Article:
Estonian healthcare workers’ strike is over

  • 2012-10-26

TALLINN - The Estonian Doctors’ Union and Healthcare Workers’ Vocational Union reached a preliminary agreement with the Hospitals' Union Thursday evening, according to which the sides agreed upon the main conditions of the collective labor agreement and the strike ends as of today, Public Broadcasting reports.

“The strike is over,” Doctors’ Union president Andres Kork said, adding that the medical staff achieved all the most important things they aspired for.

According to the agreement, medical inters will be paid starting Jan. 1, 2013 for full workweek. The workload of doctors and nurses will be reduced in outpatient care by 20 and inpatient care by 16 percent.

Starting March 1, the minimum hourly wage of caretakers will increase by 23, that of nurses by 17.5 and doctors by 11 percent.

Riigikogu Social Committee Chairman Margus Tsahkna, Social Minister Hanno Pevkur and Health Insurance Fund head Tanel Ross participated at the concluding of the preliminary agreement and all promised that the finances needed to reduce the workload of healthcare workers and for their wage increase will be found from the Health Insurance Fund and state budget.

When the necessary decisions are made, the collective labor agreement can be signed and the work peace can be restored in healthcare.

The Hospitals Union hopes that the collective labor agreement can be concluded by the end of November. The union says that a change in Health Insurance Fund price list is the prerequisite for concluding the collective labor agreement.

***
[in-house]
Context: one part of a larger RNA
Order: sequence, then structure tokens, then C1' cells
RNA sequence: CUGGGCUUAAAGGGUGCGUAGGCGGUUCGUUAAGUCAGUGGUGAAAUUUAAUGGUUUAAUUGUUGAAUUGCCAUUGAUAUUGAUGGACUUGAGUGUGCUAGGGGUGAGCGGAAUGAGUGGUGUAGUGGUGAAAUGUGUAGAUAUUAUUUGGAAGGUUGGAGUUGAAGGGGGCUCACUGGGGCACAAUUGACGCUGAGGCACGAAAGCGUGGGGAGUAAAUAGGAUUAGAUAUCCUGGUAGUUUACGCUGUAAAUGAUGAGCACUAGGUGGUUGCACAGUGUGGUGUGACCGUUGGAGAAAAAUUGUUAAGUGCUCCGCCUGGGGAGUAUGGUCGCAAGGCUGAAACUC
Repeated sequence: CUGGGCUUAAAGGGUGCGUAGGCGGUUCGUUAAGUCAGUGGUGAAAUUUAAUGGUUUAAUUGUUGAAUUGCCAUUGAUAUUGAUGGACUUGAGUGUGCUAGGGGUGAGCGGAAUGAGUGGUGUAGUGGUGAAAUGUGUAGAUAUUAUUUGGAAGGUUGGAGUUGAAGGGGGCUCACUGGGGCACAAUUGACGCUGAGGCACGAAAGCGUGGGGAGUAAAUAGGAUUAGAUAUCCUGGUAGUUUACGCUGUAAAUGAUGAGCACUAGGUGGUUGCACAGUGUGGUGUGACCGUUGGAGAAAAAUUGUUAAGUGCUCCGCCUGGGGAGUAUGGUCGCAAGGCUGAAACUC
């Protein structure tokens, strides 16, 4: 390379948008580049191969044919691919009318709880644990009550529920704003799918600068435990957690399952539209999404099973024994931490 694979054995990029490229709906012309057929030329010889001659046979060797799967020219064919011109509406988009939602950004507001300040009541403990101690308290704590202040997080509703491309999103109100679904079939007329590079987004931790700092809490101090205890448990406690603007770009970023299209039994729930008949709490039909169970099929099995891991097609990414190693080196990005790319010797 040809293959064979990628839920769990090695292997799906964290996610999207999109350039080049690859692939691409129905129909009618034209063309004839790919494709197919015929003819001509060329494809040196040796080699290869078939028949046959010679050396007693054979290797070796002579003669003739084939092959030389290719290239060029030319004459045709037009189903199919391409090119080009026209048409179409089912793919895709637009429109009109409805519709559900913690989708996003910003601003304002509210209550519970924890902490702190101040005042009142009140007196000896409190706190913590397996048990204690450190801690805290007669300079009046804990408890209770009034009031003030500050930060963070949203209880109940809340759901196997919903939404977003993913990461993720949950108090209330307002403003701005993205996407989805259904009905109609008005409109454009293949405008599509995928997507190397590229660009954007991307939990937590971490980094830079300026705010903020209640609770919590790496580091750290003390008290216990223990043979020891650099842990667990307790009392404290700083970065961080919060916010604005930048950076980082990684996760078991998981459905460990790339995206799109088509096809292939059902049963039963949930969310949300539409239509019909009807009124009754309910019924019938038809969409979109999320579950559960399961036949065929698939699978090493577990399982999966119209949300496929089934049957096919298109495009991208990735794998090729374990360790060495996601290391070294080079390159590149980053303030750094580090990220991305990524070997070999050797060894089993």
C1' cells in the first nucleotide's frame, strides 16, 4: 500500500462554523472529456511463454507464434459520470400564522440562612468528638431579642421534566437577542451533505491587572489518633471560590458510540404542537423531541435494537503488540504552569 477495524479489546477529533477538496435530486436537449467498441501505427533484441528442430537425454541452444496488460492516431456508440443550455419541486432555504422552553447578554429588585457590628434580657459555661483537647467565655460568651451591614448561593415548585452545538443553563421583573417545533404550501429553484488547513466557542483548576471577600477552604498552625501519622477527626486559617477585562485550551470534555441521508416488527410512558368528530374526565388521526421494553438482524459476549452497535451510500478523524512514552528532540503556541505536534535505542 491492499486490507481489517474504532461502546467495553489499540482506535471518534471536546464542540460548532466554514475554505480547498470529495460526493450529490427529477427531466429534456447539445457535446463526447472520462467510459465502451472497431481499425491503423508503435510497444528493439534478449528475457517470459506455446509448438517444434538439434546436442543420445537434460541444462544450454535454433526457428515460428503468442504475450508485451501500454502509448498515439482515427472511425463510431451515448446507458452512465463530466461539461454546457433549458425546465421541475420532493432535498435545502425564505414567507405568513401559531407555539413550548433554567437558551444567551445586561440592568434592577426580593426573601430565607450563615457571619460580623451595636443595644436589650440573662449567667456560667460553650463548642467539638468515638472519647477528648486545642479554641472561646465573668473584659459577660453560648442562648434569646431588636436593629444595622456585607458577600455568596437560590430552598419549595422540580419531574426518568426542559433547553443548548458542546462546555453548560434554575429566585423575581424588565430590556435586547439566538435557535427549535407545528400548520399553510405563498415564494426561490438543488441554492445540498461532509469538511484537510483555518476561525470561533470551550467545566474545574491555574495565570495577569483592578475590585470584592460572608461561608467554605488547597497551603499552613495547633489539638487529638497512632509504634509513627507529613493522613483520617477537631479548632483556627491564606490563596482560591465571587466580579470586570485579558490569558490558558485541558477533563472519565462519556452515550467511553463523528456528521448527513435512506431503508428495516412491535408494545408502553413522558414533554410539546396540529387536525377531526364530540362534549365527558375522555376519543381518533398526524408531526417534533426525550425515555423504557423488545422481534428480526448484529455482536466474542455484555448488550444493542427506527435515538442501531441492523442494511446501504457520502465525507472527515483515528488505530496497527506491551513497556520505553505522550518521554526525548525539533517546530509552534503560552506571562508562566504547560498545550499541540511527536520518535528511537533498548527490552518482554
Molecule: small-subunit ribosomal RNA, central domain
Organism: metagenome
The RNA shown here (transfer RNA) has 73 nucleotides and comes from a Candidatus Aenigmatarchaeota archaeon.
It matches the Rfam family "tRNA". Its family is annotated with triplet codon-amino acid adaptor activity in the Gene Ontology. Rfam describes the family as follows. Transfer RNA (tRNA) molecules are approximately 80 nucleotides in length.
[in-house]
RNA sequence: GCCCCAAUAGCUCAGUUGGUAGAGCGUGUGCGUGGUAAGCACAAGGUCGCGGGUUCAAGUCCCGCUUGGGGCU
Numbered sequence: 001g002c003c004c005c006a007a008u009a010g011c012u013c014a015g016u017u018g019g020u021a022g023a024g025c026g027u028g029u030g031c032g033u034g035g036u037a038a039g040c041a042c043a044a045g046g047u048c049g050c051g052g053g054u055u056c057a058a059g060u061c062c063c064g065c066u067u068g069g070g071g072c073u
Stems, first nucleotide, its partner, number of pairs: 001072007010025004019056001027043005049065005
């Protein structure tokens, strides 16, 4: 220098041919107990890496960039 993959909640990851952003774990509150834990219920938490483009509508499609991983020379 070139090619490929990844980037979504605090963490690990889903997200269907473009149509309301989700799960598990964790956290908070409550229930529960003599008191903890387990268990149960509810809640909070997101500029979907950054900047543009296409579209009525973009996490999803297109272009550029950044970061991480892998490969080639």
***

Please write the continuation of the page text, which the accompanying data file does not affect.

"Breaking off the strike enables to continue with the ordinary work and patients get again access to medical care. With the agreement, hospitals, providers of emergency medical services and family doctors practices took the obligation of raising the minimum wage of healthcare workers in 2013 more than the increase of the wage components according to the Health Insurance Fund price list prescribes. Thus medical staff with lower wage levels can expect a bigger wage increase primarily," said Estonian Hospitals’ Union board chairman Urmas Sule.

The Estonian Doctors’ Union and Healthcare Workers’ Vocational Union launched a strike concerning outpatient services in larger hospitals in Tallinn and Tartu on Oct. 1, demanding a major wage increase and measures from the state that would stop doctors and nurses leaving from Estonia and the Estonian healthcare system falling apart. Later, the strike was expanded to inpatient care in these hospitals and several county hospitals joined the strike.